Gates, as most fantasy owners are well aware, was already battling mightily through toe and ankle injuries to his previously surgically repaired left foot. Now to compound the situation, Gates tore the plantar fascia in his right foot during the Week 8 game against the Tennessee Titans, according to Kevin Acee of the San Diego Union-Tribune. Acee's account of Gates' latest woes and the steps he has been taking to stay on the field is absolutely worth the read purely for appreciating how tough Gates has been to this point.
The question becomes then, what can we expect from Gates going forward? As tough as Gates has proved to be and as willing as he has been to push himself through pain, this situation might be the one that forces him off the field, at least temporarily.
The biggest immediate problem, first and foremost, is the incredible pain associated with a tearing of the plantar fascia, the fibrous tissue that supports the arch of the foot. Judging from Gates' own description of the injury as "my foot was on fire," along with the fact that, as the Union-Tribune reports, Gates is requiring a scooter to keep his right foot off the ground, the pain is intense. How long the pain lingers and the intensity of it will be the biggest determinants in whether Gates will be able to play.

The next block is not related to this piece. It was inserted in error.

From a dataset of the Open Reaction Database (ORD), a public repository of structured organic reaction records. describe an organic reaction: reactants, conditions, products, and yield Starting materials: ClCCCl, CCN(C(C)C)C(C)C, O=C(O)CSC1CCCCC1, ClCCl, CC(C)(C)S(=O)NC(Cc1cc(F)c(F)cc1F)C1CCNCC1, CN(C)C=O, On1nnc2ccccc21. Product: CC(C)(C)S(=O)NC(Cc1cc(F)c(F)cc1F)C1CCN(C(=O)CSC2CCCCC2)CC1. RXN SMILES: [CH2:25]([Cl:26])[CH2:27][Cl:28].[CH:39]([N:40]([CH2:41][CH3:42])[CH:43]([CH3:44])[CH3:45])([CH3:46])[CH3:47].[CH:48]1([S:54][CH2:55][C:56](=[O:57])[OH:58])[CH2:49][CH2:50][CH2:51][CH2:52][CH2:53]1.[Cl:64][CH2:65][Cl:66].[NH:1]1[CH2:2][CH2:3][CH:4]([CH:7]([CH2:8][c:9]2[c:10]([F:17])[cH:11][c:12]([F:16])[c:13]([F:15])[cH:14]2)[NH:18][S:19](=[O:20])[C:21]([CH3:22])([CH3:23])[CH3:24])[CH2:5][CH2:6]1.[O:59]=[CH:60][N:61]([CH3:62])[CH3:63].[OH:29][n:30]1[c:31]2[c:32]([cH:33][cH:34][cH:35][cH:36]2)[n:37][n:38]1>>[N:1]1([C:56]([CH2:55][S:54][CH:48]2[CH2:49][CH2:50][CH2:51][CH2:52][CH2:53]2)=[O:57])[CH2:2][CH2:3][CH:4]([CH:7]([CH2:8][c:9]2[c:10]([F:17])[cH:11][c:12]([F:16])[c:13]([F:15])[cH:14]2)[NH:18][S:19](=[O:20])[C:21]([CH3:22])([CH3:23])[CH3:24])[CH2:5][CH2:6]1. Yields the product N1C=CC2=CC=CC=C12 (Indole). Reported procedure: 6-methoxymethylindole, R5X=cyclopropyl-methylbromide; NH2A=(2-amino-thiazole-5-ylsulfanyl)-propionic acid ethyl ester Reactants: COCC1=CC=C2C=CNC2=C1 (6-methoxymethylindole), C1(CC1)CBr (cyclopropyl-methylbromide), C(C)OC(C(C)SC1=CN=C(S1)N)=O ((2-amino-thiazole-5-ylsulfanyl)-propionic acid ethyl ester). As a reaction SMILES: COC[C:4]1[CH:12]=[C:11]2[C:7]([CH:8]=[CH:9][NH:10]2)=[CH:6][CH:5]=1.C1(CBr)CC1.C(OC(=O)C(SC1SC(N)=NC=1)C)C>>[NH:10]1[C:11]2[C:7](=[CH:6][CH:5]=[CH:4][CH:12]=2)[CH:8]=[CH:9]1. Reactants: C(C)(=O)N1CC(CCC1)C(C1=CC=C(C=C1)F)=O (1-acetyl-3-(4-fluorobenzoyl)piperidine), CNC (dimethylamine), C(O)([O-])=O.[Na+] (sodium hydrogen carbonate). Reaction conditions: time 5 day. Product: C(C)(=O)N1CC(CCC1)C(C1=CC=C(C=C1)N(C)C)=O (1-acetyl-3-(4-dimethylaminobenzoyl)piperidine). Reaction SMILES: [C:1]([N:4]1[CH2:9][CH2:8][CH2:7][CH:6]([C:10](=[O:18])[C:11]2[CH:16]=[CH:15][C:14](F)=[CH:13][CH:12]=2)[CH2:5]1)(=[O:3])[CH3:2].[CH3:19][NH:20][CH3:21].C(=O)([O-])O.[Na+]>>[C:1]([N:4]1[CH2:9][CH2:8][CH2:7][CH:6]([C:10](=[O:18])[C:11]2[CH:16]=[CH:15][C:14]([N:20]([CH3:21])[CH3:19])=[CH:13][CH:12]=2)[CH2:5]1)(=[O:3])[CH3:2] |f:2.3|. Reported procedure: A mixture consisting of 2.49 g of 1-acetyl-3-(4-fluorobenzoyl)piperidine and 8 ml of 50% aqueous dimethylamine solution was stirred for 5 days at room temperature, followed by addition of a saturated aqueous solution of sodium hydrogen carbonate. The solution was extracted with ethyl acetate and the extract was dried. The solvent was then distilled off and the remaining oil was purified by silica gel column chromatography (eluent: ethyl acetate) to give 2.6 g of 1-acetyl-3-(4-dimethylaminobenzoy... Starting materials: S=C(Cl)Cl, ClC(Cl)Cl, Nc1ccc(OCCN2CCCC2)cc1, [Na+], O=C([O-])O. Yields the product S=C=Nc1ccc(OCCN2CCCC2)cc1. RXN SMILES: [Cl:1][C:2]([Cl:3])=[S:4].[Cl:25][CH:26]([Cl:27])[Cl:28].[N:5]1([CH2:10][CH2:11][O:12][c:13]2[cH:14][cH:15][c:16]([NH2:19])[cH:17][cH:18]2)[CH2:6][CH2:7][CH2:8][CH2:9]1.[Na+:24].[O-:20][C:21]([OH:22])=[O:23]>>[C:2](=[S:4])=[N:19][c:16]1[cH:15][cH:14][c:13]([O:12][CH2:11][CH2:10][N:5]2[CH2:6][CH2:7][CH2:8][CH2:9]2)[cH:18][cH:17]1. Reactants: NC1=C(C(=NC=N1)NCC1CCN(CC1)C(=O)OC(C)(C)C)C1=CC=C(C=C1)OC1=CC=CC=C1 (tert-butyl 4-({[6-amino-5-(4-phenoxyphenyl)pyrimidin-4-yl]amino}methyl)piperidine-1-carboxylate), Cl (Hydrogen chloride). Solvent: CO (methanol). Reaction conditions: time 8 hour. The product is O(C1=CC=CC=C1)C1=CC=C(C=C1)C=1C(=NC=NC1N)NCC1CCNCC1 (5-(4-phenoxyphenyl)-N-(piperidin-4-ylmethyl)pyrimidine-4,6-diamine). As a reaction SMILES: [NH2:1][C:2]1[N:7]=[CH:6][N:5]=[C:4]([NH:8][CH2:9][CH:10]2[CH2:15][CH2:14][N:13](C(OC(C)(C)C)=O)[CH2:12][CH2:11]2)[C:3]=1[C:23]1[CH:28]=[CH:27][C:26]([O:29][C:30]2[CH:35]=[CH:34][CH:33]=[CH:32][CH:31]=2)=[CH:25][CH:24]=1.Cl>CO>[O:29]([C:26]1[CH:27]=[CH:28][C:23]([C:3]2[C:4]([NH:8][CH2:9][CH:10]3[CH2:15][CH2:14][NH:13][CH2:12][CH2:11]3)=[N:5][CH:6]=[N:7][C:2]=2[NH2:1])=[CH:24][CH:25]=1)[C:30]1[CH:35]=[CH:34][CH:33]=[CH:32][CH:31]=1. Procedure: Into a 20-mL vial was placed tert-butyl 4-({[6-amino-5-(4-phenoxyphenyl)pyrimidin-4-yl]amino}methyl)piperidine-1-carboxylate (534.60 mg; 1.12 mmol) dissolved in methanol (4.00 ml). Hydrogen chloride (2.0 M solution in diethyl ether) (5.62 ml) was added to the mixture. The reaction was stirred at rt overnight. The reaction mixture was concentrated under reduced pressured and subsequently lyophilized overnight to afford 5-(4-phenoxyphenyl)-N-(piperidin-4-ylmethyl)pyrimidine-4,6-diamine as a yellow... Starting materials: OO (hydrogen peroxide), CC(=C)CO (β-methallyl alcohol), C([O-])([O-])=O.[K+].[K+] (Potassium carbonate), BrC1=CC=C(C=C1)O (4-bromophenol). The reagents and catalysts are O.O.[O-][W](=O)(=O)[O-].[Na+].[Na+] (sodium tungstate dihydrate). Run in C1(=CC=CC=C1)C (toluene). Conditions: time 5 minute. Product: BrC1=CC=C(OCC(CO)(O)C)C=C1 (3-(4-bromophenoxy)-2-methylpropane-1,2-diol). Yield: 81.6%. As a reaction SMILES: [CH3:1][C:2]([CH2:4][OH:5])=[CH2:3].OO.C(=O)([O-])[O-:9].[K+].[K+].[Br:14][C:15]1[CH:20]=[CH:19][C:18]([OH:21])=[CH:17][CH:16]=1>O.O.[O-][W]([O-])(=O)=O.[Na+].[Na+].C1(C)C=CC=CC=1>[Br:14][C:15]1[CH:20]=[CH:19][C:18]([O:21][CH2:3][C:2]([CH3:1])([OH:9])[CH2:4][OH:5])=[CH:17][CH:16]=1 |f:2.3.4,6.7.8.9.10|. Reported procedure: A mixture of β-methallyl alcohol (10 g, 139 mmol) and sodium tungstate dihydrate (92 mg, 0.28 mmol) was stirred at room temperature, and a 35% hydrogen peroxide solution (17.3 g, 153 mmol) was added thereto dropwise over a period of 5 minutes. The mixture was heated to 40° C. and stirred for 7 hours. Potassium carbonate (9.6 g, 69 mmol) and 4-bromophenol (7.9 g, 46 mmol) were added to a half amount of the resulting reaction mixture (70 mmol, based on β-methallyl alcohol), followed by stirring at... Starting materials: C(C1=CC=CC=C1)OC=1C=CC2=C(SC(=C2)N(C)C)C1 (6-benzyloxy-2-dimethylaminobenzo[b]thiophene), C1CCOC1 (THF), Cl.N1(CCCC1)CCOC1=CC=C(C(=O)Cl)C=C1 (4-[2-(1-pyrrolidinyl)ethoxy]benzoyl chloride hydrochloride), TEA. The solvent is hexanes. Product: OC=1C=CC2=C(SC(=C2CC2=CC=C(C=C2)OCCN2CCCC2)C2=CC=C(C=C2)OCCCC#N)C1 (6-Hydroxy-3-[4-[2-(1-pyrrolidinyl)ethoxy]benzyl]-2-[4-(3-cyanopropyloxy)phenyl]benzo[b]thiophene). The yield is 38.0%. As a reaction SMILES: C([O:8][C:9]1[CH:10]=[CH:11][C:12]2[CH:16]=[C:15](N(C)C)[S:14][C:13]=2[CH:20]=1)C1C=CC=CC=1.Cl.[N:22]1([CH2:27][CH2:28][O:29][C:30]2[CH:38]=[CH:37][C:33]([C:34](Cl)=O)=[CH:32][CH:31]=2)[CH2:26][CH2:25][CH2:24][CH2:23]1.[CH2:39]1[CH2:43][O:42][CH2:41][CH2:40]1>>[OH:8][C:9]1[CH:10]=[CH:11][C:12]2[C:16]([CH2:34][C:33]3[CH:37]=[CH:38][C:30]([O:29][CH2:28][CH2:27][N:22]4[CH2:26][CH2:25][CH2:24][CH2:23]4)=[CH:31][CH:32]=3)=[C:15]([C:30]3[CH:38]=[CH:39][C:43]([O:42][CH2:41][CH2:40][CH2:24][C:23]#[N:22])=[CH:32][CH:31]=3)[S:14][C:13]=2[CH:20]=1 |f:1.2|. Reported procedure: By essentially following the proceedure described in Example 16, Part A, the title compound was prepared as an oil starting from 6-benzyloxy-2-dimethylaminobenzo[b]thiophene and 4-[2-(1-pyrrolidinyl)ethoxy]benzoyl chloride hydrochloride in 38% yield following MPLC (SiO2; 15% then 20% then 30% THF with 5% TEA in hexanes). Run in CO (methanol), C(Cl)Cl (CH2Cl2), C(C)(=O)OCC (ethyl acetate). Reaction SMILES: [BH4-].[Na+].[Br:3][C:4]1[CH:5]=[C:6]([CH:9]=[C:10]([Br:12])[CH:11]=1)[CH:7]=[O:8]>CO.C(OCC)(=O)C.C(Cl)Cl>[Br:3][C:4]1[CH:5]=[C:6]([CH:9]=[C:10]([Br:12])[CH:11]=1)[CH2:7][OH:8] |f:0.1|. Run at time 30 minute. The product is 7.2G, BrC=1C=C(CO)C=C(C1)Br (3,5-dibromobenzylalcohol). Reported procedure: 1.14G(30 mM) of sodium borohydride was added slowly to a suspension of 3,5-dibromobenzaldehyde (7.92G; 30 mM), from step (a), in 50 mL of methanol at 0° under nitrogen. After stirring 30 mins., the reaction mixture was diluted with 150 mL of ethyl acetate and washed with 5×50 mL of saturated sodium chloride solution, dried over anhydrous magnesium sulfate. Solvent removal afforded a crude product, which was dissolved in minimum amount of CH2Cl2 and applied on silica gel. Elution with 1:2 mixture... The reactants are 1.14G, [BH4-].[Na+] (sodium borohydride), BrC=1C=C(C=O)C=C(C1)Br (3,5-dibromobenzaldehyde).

Dr. Walter Jenkins, a licensed sports physical therapist and certified athletic trainer at East Carolina University, who is nationally known for his expertise in the area of foot and ankle injuries, points out the plantar fascia has a significant nerve supply. The greater the nerve supply, the more ability to feel pain when the tissue is damaged. Whether Gates completely tore the plantar fascia or partially tore bands of tissue is unknown, but both are exceptionally painful in the short term. In many cases, however, partial tearing is even more painful and longer-lasting as some of those nerve connections remain intact. With a partial tear, even after the initial trauma, every time that partially damaged tissue is stretched there is potential to aggravate the pain.